A survey of residential carbon monoxide detector utilization among Connecticut Emergency Department patients

Department of Emergency Medicine and Traumatology, Hartford Hospital, Hartford, CT 06102, USA.
Clinical Toxicology (Impact Factor: 3.67). 06/2012; 50(5):384-9. DOI: 10.3109/15563650.2012.683576
Source: PubMed


The use of carbon monoxide detectors may prevent deaths due to unintentional carbon monoxide poisoning. Currently, there is limited data regarding the characteristics of residential carbon monoxide detector use.
To determine the characteristics of residential carbon monoxide detector use.
A survey was administered to a convenience, cross-sectional sample of Emergency Department patients between June and August 2011. Inclusion criteria included patients who were older than 18 years, able to understand written or spoken English or Spanish, and lived in independent residential settings. Survey questions assessed the presence or absence of carbon monoxide and smoke detectors within the participant's home, the frequency of regular battery changes for both devices, location of carbon monoxide detectors within the home, and reasons for not installing carbon monoxide detectors (if applicable). Correlations between racial background, geographical area of residence (urban versus suburban), and income were also assessed.
A total of 1030 patients were surveyed. While 97.8% of respondents reported smoke detector use, only 44.4% had home carbon monoxide detectors installed. Only 17.2% had carbon monoxide detectors installed in or near their sleeping area, the correct location for detector placement. Carbon monoxide detector usage was found to be lowest among households earning less than $25,999 per year (27.3% reported having detectors), non-Caucasians (only 42.0% of African-Americans and 24.7% of Hispanics surveyed reported using detectors compared with 57.8% of Caucasians), renters, and urban residents. Reasons given for not having a carbon monoxide detector varied; many answers were consistent with a lack of awareness of the importance of using carbon monoxide detectors.
Residential carbon monoxide detectors were underutilized compared to smoke detectors. Increased public education, especially for minorities and lower income populations, is necessary regarding the use of carbon monoxide detectors for poisoning prevention.

1 Follower
7 Reads
  • [Show abstract] [Hide abstract]
    ABSTRACT: Gas leaks in buildings can cause explosions and fire, which can result in serious burns, death and/or property damage. Since people may not smell the odorants added to natural and propane gas for a variety of reasons (e.g., being congested or asleep) electronic gas detectors could assist in detecting gas leaks. This study examined the extent to which electronic gas detectors are being used by persons reporting that they receive gas service. Three hundred seventy six participants were asked whether they have gas service at their residence and if so, what kind. Also they were asked what kinds of electronic gas detectors they had. Results showed that about half of the participants had gas service. While almost everyone reported having smoke detectors in their residence (whether or not they received gas service), less than half of the gas service users reported having a carbon monoxide detector. Very few gas service users (about 9%) reported having electronic gas detectors. Implications for warning about gas leaks and how HFE professional can aid in the production of better warnings in this domain are discussed.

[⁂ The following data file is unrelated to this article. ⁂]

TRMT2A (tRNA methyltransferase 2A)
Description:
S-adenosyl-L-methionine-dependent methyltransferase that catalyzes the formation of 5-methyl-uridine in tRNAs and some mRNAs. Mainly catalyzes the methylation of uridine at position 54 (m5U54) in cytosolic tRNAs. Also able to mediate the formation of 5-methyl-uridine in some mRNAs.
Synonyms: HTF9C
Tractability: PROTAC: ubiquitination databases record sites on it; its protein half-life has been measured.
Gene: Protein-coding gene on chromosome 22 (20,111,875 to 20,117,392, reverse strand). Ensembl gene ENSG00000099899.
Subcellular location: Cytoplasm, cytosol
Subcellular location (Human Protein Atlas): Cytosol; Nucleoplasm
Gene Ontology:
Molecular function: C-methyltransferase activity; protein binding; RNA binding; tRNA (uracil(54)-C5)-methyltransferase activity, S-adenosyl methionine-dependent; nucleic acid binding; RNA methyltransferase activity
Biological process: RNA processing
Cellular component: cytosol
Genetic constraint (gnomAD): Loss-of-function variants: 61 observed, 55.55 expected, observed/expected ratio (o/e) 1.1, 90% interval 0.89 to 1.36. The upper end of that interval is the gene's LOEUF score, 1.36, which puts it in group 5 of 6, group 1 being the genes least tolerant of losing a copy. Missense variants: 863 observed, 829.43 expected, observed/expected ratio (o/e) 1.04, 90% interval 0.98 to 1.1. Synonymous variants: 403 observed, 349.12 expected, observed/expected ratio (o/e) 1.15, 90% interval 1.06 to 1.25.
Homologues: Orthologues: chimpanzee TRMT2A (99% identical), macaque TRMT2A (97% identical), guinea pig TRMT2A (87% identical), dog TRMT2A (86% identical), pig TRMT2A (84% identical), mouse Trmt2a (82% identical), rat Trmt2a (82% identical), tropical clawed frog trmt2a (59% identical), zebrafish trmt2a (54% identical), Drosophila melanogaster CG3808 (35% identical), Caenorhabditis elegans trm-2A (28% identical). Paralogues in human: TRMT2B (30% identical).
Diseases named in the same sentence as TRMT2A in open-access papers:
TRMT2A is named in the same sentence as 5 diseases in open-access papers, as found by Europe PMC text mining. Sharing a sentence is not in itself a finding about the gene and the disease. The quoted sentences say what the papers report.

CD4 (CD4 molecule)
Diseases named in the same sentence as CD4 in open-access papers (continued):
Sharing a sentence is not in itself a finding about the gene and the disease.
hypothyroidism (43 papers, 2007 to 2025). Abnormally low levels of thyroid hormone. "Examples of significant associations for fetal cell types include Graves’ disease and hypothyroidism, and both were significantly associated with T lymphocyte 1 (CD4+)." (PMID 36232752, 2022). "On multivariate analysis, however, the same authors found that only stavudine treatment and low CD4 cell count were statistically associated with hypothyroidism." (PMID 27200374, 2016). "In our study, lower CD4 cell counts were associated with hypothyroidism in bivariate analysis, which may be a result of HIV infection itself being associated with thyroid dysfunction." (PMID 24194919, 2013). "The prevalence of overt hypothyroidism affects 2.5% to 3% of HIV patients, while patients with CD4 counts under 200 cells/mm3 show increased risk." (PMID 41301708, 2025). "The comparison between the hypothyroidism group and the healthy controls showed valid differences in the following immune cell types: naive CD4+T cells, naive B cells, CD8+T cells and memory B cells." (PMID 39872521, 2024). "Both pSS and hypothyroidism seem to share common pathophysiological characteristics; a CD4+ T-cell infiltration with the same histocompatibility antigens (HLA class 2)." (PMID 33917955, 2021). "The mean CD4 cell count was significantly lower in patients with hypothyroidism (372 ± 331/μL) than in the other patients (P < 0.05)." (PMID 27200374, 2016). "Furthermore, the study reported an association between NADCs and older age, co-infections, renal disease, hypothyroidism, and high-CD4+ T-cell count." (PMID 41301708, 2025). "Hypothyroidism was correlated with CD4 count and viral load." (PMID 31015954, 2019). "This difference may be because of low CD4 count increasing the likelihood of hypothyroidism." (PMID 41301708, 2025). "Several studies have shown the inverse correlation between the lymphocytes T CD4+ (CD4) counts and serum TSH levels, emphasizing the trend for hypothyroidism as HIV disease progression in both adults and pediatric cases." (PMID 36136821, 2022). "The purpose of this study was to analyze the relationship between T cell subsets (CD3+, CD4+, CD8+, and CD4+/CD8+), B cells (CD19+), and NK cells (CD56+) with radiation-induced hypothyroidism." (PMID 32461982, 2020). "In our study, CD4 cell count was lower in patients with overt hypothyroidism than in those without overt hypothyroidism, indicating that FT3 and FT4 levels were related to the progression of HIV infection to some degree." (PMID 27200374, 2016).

No preview · Article · Oct 2012
  • Source
    [Show abstract] [Hide abstract]
    ABSTRACT: Background Carbon monoxide poisoning (COP) often produces severe complications and can be fatal. Because this topic has not been well delineated, we investigated long-term prognoses of patients with COP (COP[+]). Methods In this retrospective nationwide cohort study, 441 COP[+] patients and 8820 COP[−] controls (120) from 1999 to 2010 were selected from Taiwan’s National Health Insurance Research Database. Results Thirty-seven (8.39%) COP[+] patients and 142 (1.61%) controls died (P<0.0001) during follow-up. Incidence rate ratios (IRR) of death were 5.24 times higher in COP[+] patients than in controls (P<0.0001). The risk of death was particularly high in the first month after COP (IRR: 308.78; 95% confidence interval [CI]: 40.79–2337.56), 1 to 6 months after (IRR: 18.92; 95% CI: 7.69–46.56), and 6–12 months after (IRR: 4.73; 95% CI: 1.02–21.90). After adjusting for age, gender, and selected comorbidities, the hazard ratio of death for COP[+] patients was still 4.097 times higher than for controls. Moreover, older age (≥30 years old), male gender, diabetes mellitus, hypertension, and low income were also independent mortality predictors. Conclusions COP significantly increases the risk for long-term mortality. Early follow-up and secondary prevention of death are needed for patients with COP.
    Full-text · Article · Aug 2014 · PLoS ONE